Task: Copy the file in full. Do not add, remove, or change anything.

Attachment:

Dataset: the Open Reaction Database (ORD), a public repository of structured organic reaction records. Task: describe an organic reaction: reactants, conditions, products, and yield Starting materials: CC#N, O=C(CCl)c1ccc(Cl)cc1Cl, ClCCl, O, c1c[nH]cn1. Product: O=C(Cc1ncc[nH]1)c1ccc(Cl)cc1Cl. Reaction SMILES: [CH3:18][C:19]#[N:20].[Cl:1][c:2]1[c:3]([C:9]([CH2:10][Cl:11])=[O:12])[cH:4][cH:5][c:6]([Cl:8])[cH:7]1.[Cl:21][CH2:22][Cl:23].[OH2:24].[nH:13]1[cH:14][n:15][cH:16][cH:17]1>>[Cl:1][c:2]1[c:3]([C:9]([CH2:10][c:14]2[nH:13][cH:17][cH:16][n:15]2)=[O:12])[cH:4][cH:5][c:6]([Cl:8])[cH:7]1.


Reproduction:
Dataset: the Open Reaction Database (ORD), a public repository of structured organic reaction records. Task: describe an organic reaction: reactants, conditions, products, and yield Starting materials: CC#N, O=C(CCl)c1ccc(Cl)cc1Cl, ClCCl, O, c1c[nH]cn1. Product: O=C(Cc1ncc[nH]1)c1ccc(Cl)cc1Cl. Reaction SMILES: [CH3:18][C:19]#[N:20].[Cl:1][c:2]1[c:3]([C:9]([CH2:10][Cl:11])=[O:12])[cH:4][cH:5][c:6]([Cl:8])[cH:7]1.[Cl:21][CH2:22][Cl:23].[OH2:24].[nH:13]1[cH:14][n:15][cH:16][cH:17]1>>[Cl:1][c:2]1[c:3]([C:9]([CH2:10][c:14]2[nH:13][cH:17][cH:16][n:15]2)=[O:12])[cH:4][cH:5][c:6]([Cl:8])[cH:7]1.